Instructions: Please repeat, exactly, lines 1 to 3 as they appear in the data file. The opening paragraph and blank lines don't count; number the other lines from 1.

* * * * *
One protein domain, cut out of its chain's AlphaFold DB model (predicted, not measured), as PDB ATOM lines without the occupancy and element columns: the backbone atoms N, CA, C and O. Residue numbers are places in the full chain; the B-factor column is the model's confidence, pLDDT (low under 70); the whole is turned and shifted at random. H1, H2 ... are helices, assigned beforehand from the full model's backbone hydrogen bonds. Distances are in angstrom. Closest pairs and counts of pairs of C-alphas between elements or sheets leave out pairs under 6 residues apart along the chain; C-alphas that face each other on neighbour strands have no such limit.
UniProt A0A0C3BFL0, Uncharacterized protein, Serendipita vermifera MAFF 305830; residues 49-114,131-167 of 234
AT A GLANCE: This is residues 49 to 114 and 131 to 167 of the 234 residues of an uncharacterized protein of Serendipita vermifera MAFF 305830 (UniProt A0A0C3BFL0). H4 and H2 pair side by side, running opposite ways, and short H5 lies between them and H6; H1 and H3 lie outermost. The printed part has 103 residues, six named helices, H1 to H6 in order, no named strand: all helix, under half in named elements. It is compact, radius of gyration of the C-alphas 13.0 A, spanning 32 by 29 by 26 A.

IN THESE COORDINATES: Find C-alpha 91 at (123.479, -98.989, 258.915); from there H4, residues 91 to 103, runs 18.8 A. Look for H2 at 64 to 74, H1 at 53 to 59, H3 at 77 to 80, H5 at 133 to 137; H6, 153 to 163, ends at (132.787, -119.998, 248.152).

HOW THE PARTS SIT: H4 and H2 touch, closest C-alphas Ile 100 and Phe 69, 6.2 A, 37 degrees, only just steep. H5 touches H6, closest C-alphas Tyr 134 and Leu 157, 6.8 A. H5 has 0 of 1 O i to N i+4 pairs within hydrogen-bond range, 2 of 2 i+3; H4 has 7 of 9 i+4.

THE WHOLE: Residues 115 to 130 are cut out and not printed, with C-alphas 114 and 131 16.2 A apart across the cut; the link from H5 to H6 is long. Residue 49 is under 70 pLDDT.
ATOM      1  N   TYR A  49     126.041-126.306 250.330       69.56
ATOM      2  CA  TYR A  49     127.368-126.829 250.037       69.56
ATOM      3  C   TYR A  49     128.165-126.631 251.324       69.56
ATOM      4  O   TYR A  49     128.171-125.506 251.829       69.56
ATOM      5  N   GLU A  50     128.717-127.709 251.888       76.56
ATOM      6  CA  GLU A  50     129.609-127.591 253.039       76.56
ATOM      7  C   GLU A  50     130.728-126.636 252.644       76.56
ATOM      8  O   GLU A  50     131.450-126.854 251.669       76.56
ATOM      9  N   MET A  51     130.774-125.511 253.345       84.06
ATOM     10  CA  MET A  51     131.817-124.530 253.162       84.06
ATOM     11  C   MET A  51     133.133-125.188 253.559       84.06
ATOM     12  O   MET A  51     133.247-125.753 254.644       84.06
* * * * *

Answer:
UniProt A0A0C3BFL0, Uncharacterized protein, Serendipita vermifera MAFF 305830; residues 49-114,131-167 of 234
AT A GLANCE: This is residues 49 to 114 and 131 to 167 of the 234 residues of an uncharacterized protein of Serendipita vermifera MAFF 305830 (UniProt A0A0C3BFL0). H4 and H2 pair side by side, running opposite ways, and short H5 lies between them and H6; H1 and H3 lie outermost. The printed part has 103 residues, six named helices, H1 to H6 in order, no named strand: all helix, under half in named elements. It is compact, radius of gyration of the C-alphas 13.0 A, spanning 32 by 29 by 26 A.

IN THESE COORDINATES: Find C-alpha 91 at (123.479, -98.989, 258.915); from there H4, residues 91 to 103, runs 18.8 A. Look for H2 at 64 to 74, H1 at 53 to 59, H3 at 77 to 80, H5 at 133 to 137; H6, 153 to 163, ends at (132.787, -119.998, 248.152).